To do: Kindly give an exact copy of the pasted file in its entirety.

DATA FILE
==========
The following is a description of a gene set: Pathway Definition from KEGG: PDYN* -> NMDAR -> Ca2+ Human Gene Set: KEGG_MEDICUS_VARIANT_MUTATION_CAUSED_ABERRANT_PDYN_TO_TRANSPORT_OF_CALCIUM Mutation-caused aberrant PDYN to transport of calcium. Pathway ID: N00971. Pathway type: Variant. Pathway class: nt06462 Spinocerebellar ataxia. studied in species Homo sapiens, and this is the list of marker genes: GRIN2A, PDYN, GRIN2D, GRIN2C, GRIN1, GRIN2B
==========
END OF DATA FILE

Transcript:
The following is a description of a gene set: Pathway Definition from KEGG: PDYN* -> NMDAR -> Ca2+ Human Gene Set: KEGG_MEDICUS_VARIANT_MUTATION_CAUSED_ABERRANT_PDYN_TO_TRANSPORT_OF_CALCIUM Mutation-caused aberrant PDYN to transport of calcium. Pathway ID: N00971. Pathway type: Variant. Pathway class: nt06462 Spinocerebellar ataxia. studied in species Homo sapiens, and this is the list of marker genes: GRIN2A, PDYN, GRIN2D, GRIN2C, GRIN1, GRIN2B